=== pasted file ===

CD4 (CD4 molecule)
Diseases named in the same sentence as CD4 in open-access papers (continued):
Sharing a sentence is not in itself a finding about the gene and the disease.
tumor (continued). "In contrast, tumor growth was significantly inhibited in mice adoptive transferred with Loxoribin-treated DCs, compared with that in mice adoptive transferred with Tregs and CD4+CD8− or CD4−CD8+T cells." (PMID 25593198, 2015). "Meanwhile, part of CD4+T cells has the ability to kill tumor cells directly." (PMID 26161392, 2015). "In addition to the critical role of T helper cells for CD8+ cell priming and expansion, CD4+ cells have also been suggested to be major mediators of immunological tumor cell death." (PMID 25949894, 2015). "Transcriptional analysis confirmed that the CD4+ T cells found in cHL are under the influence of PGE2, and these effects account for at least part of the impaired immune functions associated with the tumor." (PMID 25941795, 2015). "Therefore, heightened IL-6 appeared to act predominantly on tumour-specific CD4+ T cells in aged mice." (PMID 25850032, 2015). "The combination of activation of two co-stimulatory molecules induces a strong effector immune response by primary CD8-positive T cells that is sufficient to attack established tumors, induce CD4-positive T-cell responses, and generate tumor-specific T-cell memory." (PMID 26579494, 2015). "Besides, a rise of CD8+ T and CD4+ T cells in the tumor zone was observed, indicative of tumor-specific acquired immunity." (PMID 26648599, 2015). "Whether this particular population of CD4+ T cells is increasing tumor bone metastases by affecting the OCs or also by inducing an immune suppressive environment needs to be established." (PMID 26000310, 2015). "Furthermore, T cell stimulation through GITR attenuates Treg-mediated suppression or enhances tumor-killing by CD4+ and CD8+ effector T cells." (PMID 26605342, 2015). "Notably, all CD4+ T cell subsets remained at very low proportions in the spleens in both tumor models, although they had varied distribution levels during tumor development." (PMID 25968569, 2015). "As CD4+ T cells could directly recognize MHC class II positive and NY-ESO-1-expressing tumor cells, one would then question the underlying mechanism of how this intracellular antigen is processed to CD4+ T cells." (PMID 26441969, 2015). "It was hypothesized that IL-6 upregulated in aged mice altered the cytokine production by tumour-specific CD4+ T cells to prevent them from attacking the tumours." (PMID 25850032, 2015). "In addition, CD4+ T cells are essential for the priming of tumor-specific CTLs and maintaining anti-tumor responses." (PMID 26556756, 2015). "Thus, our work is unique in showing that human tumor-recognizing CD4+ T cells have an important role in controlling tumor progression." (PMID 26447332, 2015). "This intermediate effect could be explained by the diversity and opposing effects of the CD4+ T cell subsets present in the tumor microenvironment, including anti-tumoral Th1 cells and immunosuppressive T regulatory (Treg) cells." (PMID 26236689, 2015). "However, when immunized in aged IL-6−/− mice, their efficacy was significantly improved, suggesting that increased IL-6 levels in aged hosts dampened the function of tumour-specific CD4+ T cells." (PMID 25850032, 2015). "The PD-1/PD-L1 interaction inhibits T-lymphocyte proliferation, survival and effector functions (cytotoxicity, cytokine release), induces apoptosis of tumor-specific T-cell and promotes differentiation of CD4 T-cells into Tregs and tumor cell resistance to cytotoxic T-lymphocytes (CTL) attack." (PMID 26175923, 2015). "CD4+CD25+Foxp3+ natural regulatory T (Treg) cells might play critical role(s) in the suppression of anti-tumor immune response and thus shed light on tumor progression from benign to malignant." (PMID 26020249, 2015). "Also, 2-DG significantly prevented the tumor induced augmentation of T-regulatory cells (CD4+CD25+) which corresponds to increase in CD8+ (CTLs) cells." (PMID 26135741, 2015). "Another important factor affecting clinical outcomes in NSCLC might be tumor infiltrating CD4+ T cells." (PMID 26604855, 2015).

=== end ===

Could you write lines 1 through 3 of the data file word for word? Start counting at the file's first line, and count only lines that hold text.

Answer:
CD4 (CD4 molecule)
Diseases named in the same sentence as CD4 in open-access papers (continued):
Sharing a sentence is not in itself a finding about the gene and the disease.